As many as three out of five people are shamelessly planning to bunk off work to cheer on the England football squad during the World Cup.
New research by corporate recovery specialists Begbies Traynor finds approximately 60 per cent out of nearly 140 male and female employees working for smaller companies intending, or knowing someone who intends, to pull a sickie to watch the England team play.
This is significantly more people who are planning to skip work than during Euro 2004. Begbies ran a similar survey for that tournament, and found that two years ago only 43 per cent of SME workers planned to slope off from their duties during England fixtures.
What does this say about our workforce? Well, given that small businesses account for 99 per cent of Britain’s private sector, this could present employers with a problem, especially when Begbies found that 70 per cent of respondents to this year’s survey say they feel no shame about skiving. Their justification: the economy can cope, despite the highest unemployment rate in three years with 1.59 million jobless and the UK facing stiff competition for jobs from countries such as China and India.
And the bosses’ reaction? Sadly, they might not be planning to do enough to keep their staff happy. Begbies’ research found only 23 per cent of bosses intending to let staff watch England’s games at work, compared to 33 per cent during Euro 2004.
Employees say bosses should let them enjoy the World Cup. Sixty per cent think bosses should allow paid holidays for England’s matches, and 36 per cent want their bosses to provide TVs to screen the games. And if all this wasn’t enough, a very cheeky minority - 7 per cent - thinks companies should lay on drinks and snacks too!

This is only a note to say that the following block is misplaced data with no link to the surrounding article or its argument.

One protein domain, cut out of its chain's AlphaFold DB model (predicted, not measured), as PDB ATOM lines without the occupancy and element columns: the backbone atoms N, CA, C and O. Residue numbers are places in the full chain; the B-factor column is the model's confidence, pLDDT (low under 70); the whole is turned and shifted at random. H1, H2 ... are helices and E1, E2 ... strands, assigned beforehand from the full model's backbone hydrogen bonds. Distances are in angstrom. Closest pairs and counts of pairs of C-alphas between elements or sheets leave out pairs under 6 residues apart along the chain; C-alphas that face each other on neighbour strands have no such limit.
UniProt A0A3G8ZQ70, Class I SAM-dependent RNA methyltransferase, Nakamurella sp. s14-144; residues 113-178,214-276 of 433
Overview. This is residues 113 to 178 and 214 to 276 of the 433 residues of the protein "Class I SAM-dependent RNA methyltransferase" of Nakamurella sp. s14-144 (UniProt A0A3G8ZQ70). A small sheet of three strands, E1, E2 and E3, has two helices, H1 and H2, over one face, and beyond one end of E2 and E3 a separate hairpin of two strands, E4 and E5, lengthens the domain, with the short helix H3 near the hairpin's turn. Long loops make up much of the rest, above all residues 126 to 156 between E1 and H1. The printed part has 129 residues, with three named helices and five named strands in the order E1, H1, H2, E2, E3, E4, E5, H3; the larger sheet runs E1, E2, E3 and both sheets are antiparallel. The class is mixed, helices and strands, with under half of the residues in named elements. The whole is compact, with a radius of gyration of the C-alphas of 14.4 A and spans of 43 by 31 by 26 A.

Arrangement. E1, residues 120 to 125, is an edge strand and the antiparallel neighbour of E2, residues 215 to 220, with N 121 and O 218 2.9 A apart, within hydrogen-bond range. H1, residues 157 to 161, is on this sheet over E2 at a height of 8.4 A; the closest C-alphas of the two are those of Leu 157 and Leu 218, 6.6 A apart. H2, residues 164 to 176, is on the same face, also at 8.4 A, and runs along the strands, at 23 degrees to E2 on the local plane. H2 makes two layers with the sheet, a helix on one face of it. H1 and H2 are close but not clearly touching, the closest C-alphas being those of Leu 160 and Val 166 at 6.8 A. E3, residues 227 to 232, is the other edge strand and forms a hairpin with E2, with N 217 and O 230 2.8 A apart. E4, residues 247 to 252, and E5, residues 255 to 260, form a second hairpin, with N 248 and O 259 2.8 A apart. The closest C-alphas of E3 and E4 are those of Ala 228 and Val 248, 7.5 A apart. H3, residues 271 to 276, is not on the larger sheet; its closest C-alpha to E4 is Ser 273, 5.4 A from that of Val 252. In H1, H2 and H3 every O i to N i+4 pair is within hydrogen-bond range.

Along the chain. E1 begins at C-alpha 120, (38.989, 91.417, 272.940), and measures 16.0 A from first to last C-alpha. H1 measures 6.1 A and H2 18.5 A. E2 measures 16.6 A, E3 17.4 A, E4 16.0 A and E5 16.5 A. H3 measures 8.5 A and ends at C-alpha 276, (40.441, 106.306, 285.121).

But not everyone’s football crazy. Ninety-three per cent of those surveyed think football fans get too much preferential treatment. And 20 per cent want their bosses to monitor employee absences closely during the World Cup.
Paul Stanley, partner of Begbies Traynor, Manchester commented:
“SMEs could suffer during the World Cup if so many staff plan to go missing during work hours. Given the nation’s interest in football and the likelihood that staff will be as good as their word and slope off, we think bosses are best off trying to strike a compromise and make sure there is a TV in the workplace during the World Cup.
“Or they might be a bit more imaginative and offer staff the chance to make up lost time later on. But most importantly, they must be consistent and fair - if one person gets to watch the football, everyone should. This way no-one will feel hard done by.”
Paul Stanley Joanne Fletcher-Wall
Begbies Traynor Group plc Bell Pottinger North
0161 839 0900 01625 506425
Information on Begbies Traynor can be accessed via the Group’s website at
Notes to editors:
About Begbies Traynor Group plc
The Group specializes in business insolvency management and is becoming increasingly active in the area of personal insolvency. It also offers services in corporate rescue and investigation services and has entered the field of corporate finance.
In November 2005, the Group entered the rapidly-expanding volume personal insolvency market via the acquisition of W3 Debt Solutions, a firm specializing in providing advice and practical support to individuals in debt.
The Group has grown to its current network of 32 nationwide offices ranging from Scotland to the South West of England, with 350 operatives. The Company continues to pursue its strategy of organic development, coupled with the acquisition of specialist knowledge of both individuals and firms, to further increase its market share in its core services.
The Directors believe that the Group is the UK's largest independent insolvency, corporate rescue and recovery specialist with clients ranging from major institutions to individuals with business difficulties.
The Office Network
The Group operates with 60 licensed insolvency appointment takers, some 225 fee earning staff and 65 in support and administration. The Group operates from 32 locations across the UK.
The core business of the Group is the formal administration of insolvencies including receiverships, liquidations, administrations, company voluntary arrangements and business-related personal insolvencies. The Group has extended its activities into a range of consultancy services including corporate rescue, credit management, forensic and investigation services and corporate finance.